By Elaina Verhoff
There’s no question that Phoenix is hot – in more ways than one. Phoenix was ranked number 16 on this year’s Forbes ranking of America’s Fastest Growing Cities. Pretty hot, right? And when it comes to the thermometer, metro Phoenix is even hotter, blazing its way to the number three spot in the country’s hottest cities.
It’s clear that urban growth and an increase in temperatures go hand in hand. Yet while development and growth can be a very good thing, the addition of concrete and asphalt can send temperatures soaring.
Extreme heat isn’t just hard to endure. It can also be dangerous. From 2006 to 2014, Maricopa County experienced 691 heat-associated deaths, with an average of 77 deaths per year. More than 1,500 people died from exposure to excessive natural heat in Arizona from 2000 to 2012. Thankfully, The Nature Conservancy, in conjunction with Central Arizona Conservation Alliance, the Arizona State University Urban Resilience to Extremes Sustainability Research Network and the Maricopa County Department of Public Health, is doing something about it.
In May, The Nature Conservancy received a grant for $124,534 from Vitalyst Health Foundation to support an urban conservation project called Nature’s Cooling Systems. The goal is to address extreme heat in urban communities, according to Maggie Messerschmidt, the program’s director.
Messerschmidt says they are also looking at ways to manage storm water to minimize the amount of water needed to keep vegetation thriving, even during the extreme heat of summer.
The Nature Conservancy, an organization that typically has worked in non-urban settings, established its Cities Program just a few years ago. “Phoenix is one of 20 cities where the Conservancy is working to demonstrate the role that nature plays in addressing the key challenges facing nature and people in urban settings,” said Messerschmidt.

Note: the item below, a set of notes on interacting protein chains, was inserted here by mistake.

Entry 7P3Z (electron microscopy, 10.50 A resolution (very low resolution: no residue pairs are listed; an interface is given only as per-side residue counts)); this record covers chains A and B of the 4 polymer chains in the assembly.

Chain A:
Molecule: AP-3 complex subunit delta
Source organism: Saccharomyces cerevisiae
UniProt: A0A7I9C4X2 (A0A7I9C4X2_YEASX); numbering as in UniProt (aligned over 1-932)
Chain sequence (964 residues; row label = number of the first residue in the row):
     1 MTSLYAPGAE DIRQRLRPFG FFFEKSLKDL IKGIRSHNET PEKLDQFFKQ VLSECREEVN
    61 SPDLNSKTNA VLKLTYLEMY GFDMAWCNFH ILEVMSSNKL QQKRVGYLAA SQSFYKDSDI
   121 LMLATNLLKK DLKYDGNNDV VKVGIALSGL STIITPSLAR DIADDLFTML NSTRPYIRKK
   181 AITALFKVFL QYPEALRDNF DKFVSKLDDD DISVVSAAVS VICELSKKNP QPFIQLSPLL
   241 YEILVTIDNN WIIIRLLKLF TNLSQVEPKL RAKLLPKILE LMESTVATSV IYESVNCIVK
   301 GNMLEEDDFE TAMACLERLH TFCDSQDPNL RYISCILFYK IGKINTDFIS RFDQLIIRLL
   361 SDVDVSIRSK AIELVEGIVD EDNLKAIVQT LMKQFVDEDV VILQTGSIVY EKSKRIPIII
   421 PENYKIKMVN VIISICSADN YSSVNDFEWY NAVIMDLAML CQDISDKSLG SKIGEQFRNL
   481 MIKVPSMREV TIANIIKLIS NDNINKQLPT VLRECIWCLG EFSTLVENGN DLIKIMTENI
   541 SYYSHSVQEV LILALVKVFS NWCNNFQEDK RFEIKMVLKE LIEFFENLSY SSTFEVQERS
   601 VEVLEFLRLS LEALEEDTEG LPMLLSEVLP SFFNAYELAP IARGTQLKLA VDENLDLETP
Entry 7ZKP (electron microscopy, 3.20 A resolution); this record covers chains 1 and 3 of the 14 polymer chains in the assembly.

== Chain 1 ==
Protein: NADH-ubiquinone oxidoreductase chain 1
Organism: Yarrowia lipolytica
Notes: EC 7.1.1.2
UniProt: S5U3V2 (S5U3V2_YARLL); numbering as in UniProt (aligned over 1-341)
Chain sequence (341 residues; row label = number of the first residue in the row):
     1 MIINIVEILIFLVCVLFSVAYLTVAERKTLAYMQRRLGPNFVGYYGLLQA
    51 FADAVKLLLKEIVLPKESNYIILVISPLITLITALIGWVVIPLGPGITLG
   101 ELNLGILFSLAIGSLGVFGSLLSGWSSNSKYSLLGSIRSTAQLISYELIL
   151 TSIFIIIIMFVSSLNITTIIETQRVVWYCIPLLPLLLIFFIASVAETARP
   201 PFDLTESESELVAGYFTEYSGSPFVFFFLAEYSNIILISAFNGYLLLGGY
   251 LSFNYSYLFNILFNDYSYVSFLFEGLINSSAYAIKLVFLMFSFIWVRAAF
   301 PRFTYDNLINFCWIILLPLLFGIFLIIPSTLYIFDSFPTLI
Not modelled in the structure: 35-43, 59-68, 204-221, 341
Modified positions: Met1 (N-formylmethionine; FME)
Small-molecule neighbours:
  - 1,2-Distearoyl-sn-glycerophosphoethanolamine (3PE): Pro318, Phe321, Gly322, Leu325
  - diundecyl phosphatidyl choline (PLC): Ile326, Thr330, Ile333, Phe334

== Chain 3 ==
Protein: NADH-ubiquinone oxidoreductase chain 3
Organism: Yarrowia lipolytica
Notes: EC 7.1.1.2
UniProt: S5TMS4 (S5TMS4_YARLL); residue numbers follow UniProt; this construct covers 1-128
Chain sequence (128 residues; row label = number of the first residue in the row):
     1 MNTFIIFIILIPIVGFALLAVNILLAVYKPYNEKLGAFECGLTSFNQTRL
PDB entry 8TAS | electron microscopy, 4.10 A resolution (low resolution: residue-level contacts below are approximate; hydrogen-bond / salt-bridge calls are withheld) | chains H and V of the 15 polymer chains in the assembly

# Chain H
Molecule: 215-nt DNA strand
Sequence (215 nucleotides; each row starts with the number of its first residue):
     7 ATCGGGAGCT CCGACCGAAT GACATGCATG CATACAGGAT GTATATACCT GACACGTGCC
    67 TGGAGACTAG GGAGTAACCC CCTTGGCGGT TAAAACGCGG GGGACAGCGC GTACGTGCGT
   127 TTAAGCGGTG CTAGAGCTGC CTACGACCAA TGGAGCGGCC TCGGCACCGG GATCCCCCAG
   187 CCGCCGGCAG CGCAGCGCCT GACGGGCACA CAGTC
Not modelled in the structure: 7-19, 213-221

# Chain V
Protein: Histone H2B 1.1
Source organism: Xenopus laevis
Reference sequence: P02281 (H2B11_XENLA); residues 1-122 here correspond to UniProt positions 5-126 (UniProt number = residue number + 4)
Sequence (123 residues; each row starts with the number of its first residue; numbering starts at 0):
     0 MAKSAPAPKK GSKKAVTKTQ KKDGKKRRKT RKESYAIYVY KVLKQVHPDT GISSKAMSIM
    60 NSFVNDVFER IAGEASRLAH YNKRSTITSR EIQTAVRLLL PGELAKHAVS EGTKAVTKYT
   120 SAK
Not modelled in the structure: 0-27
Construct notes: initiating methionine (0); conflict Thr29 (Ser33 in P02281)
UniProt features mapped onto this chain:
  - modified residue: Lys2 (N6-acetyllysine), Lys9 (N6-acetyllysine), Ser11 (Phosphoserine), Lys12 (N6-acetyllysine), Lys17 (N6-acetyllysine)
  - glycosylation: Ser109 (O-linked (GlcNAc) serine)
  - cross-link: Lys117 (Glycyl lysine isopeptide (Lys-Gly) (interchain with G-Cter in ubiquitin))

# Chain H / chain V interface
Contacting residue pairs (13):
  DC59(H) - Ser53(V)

Over the next two years in the Phoenix Metropolitan Area, The Nature Conservancy will work with partners to integrate environmental planning efforts into county health policy around heat-mitigation planning. Jon Ford, director of communications for Vitalyst Health Foundation, says the foundation selected The Nature Conservancy to receive a 2017 Vitalyst Innovation Grant because of the unique way it is addressing the health of the community.
“When people hear the word health, they often think of hospitals, doctors, healthy eating and exercise,” said Ford. “In reality, health depends on so many other factors. One of the major factors in determining health is what we call the ‘built environment.’”
Ford explained that physical infrastructure varies widely across the Valley, with the heat-island effect being particularly intense in lower-income neighborhoods. “Higher-income areas often have green space and landscaping that, combined with their neighbors’, result in entire neighborhoods with fewer extremely hot days than high-risk areas,” said Ford. “The Nature Conservancy’s Nature’s Cooling Systems project will bring relief to some of the lower-income neighborhoods suffering the most.”
Elaina Verhoff is a Phoenix-based freelance writer and mother of two. She works at Gordon C. James Public Relations in Phoenix and blogs at funfindsformom.com. Follow her on Instagram @elainaverhoff.